© SLRadcliffe | iStock.com

City Wide Exterminating in Charlotte, N.C., cross-trains technicians to control pests and termites (using both liquids and baits), although some employees have deeper knowledge in specific areas, said Operations Director Ashley Morrison. “Being small, we have to wear a lot of hats” to make everything run smoothly, she explained.

Being a specialist “is not in the interest of your career” anymore, said Rottler, whose employees are all universal to some degree. One of his best termite technicians retired because he didn’t want to perform nuisance wildlife work like his coworkers and there wasn’t enough termite work to keep him busy full time. “Long term, he knew the job was changing,” Rottler said.

Even for companies like U.S. Pest Protection in Hendersonville, Tenn., with dedicated termite technicians, the “job has expanded” beyond classic termite work, said Technical Director Ron Schwalb. In addition to conventional liquid termite treatments, his employees treat for wood-destroying fungi and beetles, do moisture control work and install encapsulated crawl- spaces.

And many companies now do bait station monitoring and inspections as part of their general pest routes.

Maybe PCT gets fewer termite nomination forms because technicians don’t view themselves as being exclusively termite technicians anymore, said Schwalb. Instead, they’re more versatile and have diverse skills.

CUSTOMER SERVICE. And one skill is increasingly important: customer service, not a traditional area of expertise for termite technicians. Where residential pest control technicians have multiple visits to address customer concerns, a termite-only technician may see that customer once a year or less, explained Ron Harrison, technical director of Rollins. Rollins works with termite technicians to hone this skill “because they have that one touch and if they do a bad job with that touch the customer could be very unhappy for a long period of time,” he said.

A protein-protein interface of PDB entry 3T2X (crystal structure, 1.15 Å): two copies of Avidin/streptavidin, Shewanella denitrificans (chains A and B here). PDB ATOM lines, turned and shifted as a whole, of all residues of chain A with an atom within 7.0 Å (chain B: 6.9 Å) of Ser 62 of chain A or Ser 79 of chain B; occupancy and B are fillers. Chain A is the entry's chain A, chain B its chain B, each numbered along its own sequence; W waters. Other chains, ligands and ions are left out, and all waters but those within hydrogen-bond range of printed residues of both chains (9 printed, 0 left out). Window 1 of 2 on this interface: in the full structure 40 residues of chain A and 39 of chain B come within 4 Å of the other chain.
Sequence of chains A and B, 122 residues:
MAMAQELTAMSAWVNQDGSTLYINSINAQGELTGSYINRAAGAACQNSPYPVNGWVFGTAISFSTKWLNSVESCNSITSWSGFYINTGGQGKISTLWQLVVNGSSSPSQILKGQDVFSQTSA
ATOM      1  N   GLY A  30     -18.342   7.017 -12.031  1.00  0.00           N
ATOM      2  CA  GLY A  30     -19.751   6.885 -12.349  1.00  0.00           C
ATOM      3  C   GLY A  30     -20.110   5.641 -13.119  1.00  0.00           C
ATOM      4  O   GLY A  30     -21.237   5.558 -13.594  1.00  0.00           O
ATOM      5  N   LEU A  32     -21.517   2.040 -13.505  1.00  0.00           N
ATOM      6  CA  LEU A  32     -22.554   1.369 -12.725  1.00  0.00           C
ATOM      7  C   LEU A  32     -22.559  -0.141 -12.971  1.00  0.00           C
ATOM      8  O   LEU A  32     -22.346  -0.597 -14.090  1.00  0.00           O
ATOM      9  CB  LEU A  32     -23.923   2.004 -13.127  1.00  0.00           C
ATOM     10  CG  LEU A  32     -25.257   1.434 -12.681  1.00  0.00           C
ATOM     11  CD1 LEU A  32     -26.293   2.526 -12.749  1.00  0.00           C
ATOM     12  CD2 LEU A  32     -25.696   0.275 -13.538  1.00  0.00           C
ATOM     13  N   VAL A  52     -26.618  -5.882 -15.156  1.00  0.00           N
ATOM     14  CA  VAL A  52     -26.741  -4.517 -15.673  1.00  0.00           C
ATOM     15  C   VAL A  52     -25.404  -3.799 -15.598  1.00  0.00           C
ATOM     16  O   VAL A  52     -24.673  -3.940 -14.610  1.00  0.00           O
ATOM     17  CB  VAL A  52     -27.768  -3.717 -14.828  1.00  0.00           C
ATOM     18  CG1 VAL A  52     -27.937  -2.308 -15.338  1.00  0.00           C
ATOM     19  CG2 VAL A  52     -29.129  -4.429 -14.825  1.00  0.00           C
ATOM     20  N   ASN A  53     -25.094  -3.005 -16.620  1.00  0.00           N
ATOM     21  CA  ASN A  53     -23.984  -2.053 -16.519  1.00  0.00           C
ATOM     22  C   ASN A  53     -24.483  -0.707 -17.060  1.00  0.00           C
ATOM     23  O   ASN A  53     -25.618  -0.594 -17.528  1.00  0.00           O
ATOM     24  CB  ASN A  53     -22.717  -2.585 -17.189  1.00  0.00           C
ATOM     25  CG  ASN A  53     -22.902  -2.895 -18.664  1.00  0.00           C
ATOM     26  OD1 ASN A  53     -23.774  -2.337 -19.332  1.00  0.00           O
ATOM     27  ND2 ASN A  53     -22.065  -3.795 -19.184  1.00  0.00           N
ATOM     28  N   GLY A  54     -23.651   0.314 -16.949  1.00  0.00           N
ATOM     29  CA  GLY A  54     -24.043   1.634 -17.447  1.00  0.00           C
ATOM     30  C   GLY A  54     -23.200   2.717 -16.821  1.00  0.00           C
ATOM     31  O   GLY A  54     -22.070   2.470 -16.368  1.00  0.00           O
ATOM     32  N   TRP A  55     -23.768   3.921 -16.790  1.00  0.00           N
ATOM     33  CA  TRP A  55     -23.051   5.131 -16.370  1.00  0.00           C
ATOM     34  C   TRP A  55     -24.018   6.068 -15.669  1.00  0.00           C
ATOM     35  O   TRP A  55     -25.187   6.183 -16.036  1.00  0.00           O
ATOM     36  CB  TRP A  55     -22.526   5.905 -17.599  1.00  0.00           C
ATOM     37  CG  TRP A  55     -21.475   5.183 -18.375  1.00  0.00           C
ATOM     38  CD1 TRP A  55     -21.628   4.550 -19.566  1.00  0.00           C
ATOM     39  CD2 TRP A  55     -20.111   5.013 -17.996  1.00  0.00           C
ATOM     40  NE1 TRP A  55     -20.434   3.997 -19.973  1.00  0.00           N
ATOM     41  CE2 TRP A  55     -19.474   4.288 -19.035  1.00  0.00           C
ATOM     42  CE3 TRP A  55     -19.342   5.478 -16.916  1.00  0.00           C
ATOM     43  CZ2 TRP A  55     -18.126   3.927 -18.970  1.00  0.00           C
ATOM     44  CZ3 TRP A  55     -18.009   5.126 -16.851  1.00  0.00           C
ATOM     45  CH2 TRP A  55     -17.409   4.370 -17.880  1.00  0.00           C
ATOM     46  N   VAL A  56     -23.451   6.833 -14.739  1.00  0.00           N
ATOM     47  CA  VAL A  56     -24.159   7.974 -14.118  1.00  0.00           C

Without regular, personal contact, clients even may question why they need to continue termite protection. That’s why Blake has a dedicated group of termite technicians who perform annual interior inspections. (A different group inspects home exteriors.) Although this adds labor costs, it helps “customers see the value in the services we provide them,” he explained.

These technicians who inspect interiors also are good at selling — another skill more PMPs want in this group of employees. At OPC Pest Control, they’ve brought in a significant amount of add-on business.

Gone are the days when the industry just “focused on getting strong, young guys to do the physical work,” said Schwalb.

While the skills needed have evolved, termites have not. “This is still a significant pest that causes a lot of structural problems for customers,” said Harrison.

That’s especially true in the subterranean termite belt that runs from Texas to New York with Louisiana being “the buckle,” said Ed Martin, president of Terminix Service Company in Metairie, La. “It is fierce here. You have houses that are protected or houses with termites in them,” he explained.

That means termite technicians aren’t going anywhere…no matter how employers classify them, how many diverse skills they have or how the industry changes in the future.

Perhaps it’s time to rethink our nomination form.

The author is a frequent contributor to PCT magazine. Email her at anagro@gie.net.